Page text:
2007

12 September 2007: Iraq v. 9/11

Iraq v. 9/11: The greater harm to America?

It is now six years and a day since the horrific September 11
attack, and President George W. Bush has failed to bring Osama Been Forgotten
to justice. That has been by design. The only question is whether Bush has
chosen to “ignore” bin Laden—as he admitted, “I rarely
think of him”—because, being the decider, decapitating the old
Bush-family nemesis, Saddam Hussein, was more in the “interest of the
U.S.” or because bin Laden is part of the Saudi Arabian bin Laden clan,
close Bush-family friends.
With 1,000 more American deaths to date in Iraq than on September
11 and thousands physically and psychologically wounded, maimed, and injured,
the question relative to the two catastrophes is which has been more devastating
to the American nation. One can look at the problem both from a geo-political
and an ethical perspective.
If one concludes the Iraqi Invasion has made us less safe, then
it follows Bush’s actions have been more adverse for the American nation
than the September 11 attack. Those who associate September 11 attacks with
Saddam Hussein and Iraq are as intellectually dishonest as Holocaust deniers.
In either case, the proponent is denying the actual historical evidence in
front of him in pursuit of a political point.
From an ethical perspective, it forces one to compare bin Laden
with Bush: Which has wrought the greater degree of pain and suffering? “Outrageous!”
Bush’s ardent defenders will scream. For Americans, perhaps, who may
be squeamish to consider the actions of their president relative to those
of the world’s mastermind of terror; but for the rest of the cosmos,
it may not be so black and white.
In its July 30/August 6 2007 edition, The Nation ran an extensive
article titled “The Other War.” In it, the authors graphically
describe the killing field of Iraq at the hands of American soldiers and marines,
based on direct testimony from veterans who, once returning home, began to
come to terms with the atrocities they and their fellow soldiers and marines
committed.
The writers stress that the killing, rape, and abuse of Iraqis
were committed by a minority of soldiers and marines and are not blaming the
soldiers and marines themselves. “These combat veterans, some of whom
bear deep emotional and physical scars, and many of whom have come to oppose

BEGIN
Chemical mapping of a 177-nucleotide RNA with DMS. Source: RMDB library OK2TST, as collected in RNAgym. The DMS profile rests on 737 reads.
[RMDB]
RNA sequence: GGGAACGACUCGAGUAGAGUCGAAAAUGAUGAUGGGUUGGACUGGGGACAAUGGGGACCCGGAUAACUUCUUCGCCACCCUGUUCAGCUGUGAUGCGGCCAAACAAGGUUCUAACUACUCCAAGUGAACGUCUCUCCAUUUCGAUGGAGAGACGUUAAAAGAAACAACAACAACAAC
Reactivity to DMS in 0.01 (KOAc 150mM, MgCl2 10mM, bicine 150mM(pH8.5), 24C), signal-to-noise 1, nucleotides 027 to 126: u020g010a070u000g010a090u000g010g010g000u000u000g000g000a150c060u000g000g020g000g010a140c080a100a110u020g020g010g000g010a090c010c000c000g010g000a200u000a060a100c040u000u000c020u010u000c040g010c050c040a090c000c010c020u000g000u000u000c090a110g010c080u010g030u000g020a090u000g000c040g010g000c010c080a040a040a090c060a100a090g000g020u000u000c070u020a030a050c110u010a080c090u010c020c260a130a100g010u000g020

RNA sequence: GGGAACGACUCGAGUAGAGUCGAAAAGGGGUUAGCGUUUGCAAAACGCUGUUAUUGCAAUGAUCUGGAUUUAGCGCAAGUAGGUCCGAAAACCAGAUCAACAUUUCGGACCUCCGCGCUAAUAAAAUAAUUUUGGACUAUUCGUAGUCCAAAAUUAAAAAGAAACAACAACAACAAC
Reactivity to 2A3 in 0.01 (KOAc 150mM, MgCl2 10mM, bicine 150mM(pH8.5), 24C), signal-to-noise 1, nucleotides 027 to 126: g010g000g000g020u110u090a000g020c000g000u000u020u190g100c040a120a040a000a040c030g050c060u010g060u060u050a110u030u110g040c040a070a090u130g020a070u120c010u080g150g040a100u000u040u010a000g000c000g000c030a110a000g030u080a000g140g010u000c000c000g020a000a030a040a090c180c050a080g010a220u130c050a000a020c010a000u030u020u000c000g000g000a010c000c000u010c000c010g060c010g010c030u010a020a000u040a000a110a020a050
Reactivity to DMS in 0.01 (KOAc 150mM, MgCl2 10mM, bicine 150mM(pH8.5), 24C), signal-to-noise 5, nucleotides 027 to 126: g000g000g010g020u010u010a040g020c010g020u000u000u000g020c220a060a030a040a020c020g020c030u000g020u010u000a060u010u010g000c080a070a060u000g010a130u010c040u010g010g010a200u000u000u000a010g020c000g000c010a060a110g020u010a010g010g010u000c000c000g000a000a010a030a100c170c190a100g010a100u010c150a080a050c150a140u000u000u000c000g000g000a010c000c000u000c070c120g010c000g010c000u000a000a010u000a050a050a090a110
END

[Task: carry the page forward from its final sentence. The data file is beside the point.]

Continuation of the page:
the occupation…described a brutal side of the war rarely seen on television
screens or chronicled in newspaper accounts,” write Chris Hedges and
Laila al-Arian.
I am convinced that if the American public were truly made aware
of the horrors being committed rather than the sanitized, visually acceptable
for dinner-time viewing version the networks put out, the outrage would be
such that the matter of time tables would be moot.
Staff Sgt. Timothy John Westphal of Denver commented after detailing
a particularly gruesome scene that the night it had occurred became the “turning
point” for him. “I just remember thinking to myself, I just brought
terror (my emphasis) to someone else under the American flag, and that’s
just not what I joined the Army to do.”
Specialist Garett Reppenhagen of Manitou Springs said, “It
just gets frustrating. Instead of blaming your own command for putting you
there in that situation, you start blaming the Iraqi people…So it’s
a constant psychological battle to try to, you know—to stay human.”
In summary, Specialist Jeff Englehart of Grand Junction stated,
“Just the carnage, all the blown-up civilians, blown-up bodies that
I saw, I just—I started thinking, like, Why? What was this for?
Bush plans to hand off this disaster to his successor hoping
to mitigate the judgment of history. Like everything else he has touched,
that will fail. In the legend of yore, there was a king who had a golden touch.
Bush is his counterpart. From Iraq to New Orleans, from the budget surplus
to the collapse of the working and middle classes, Bush is a failure. A question
to be posed to each Republican presidential candidate: “Knowing everything
you know today, do you still stand by your support for George W. Bush in 2000
and 2004?”
You can access the entire article online at www.thenation.com.

Program note: Join me Saturday, September 15 at 2:00 on KYGT
for a discussion of the
war with representatives from Military Families Speak Out and Iraqi Veterans
Against the War.

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